Then, of course, there was his signature goal-scoring celebration—speeding off towards his people, the raucous Geordies at St James' Park, and soaking in their adulation.
As much as Robbie Fowler was treated as a god at Liverpool, Shearer was, and still is, hero-worshipped in Newcastle.
Gabriel Batistuta was my favourite foreign player growing up.
I loved watching how he played the game. Full of enthusiasm and energy with a drive to win and an ability to score goals, he's the most prolific goalscorer in the history of the Argentinian national team and also one of the most prolific strikers in Serie A history.
He's the third striker on this list who is adored by fans of one of his former clubs, Fiorentina.
For almost 10 years, "Batigol" plied his trade for the club and is regarded as one of their best-ever players.
The surprising thing to me is that Batistuta isn't involved in the game any more.
His knowledge and experience would be so beneficial to a number of clubs across the world.
If he was good enough to be named in Fifa's 125 Greatest Living Players, he's definitely someone who should be in this list.
Andriy Shevchenko would probably be the greatest No. 9 in football history if he hadn't signed for Chelsea.
Talk about the wrong club for a player—that's what Chelsea were for Shevchenko.
At Kyiv and Milan, Shevchenko was unplayable. It felt like every time he played, he'd score. The facts are there in black and white.
Only two players have scored more Champions League goals than Shevchenko and only two players have scored more goals in European club competition than Shevchenko. He's the second highest goalscorer in AC Milan history. He's the leading Ukrainian goalscorer of all time, and nobody has scored more goals in the Milan derby than Sheva.
Shevchenko scored 187 goals in 325 league games for Kyiv and Milan before he signed for Chelsea in 2006. After signing for Chelsea, he only scored 32 goals in the six years that followed before retiring earlier this year.
Despite how his career ended, Shevchenko is definitely one of the best examples of a No. 9 in recent football history.
I don't think there's anything that Filippo Inzaghi didn't win during his career.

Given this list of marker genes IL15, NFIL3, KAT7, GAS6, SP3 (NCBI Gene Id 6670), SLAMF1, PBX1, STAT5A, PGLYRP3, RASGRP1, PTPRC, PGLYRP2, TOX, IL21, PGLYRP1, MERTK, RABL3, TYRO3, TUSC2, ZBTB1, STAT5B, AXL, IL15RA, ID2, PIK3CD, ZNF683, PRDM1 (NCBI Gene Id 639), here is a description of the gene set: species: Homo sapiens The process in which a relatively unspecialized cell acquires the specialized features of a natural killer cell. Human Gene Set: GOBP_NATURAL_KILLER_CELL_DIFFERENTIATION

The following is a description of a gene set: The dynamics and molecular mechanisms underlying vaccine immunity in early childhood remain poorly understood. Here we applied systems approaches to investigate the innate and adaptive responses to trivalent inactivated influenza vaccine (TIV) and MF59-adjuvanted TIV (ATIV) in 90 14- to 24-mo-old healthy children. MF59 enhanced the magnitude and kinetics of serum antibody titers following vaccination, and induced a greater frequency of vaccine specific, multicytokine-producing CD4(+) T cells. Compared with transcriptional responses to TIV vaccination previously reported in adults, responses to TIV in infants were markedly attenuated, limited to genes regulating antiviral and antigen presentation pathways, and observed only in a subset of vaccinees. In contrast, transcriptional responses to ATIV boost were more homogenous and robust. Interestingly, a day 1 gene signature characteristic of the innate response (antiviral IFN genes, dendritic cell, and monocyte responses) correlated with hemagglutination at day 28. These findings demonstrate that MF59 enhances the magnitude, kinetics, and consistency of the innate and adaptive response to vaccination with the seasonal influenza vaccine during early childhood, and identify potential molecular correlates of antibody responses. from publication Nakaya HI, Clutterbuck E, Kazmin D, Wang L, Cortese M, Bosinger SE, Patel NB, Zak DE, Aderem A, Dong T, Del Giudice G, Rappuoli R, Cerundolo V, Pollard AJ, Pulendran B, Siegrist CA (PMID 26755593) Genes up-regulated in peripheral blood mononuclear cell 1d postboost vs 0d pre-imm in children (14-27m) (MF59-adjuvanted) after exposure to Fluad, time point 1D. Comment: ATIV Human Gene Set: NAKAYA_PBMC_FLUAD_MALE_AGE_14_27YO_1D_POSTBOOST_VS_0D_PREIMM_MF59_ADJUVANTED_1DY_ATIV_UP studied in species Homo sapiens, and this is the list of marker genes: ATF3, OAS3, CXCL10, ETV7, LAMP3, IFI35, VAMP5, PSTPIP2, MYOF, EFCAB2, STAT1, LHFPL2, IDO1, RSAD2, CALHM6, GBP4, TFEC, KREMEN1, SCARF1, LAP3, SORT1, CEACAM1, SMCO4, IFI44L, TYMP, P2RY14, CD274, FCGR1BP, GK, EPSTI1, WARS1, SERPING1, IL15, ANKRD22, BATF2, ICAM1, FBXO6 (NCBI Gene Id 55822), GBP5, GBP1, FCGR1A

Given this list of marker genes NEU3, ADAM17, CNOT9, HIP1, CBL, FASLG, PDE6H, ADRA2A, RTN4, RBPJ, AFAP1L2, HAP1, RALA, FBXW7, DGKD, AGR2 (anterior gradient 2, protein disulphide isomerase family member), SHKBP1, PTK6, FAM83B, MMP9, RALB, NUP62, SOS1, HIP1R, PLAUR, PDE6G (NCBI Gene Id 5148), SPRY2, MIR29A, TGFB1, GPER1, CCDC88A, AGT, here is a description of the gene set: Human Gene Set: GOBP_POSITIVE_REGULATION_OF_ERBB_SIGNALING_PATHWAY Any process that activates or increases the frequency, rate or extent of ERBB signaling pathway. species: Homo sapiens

He played in his home country of Italy for his entire playing career, winning every conceivable domestic honour as well as the Champions League. He's the second-highest goalscorer in Champions League history and he's won the World Cup.
While Inzaghi might not have been blessed with blistering pace, he had what every great No. 9 needs: a nose for goals. He knew where the goal was and how to finish.
More often that not, Inzaghi was lethal in front of goal and his record, particularly at European level, is a testament to that.
The way that Didier Drogba plays reminds me of an old-fashioned striker: a no-nonsense, talismanic, strong, powerful forward who can score all kinds of goals.
Someone who drags their team to victories that they really shouldn't have earned.
The perfect example of that was the Champions League final. Let's be clear about this, it was Drogba, leading by example, who won that game for Chelsea.
His ability to hold the ball up and bring others into play is unmatched when he's on form. He's unplayable when he's in the mood.
The problem is that Drogba didn't score enough goals to be above the last player on the list.
No, not Cristiano.
I'm talking about Brazilian legend Ronaldo, record World Cup goalscorer and one of only a few men to play for both of Spain's major clubs (Barcelona & Real Madrid) and both Milan clubs (AC & Inter).
He's a man who scored goals no matter where he played, no matter what level he was playing at. That's something you can't teach and something that can't be copied.
The latter part of his career might have been blighted by injuries, but there's no denying his talent and ability in front of goal. If you were to ask someone who you think of when you think about a No. 9, Ronaldo would probably be the answer.
An outstanding talent, player and goalscorer, and definitely one of the top nine greatest No. 9s in recent football history.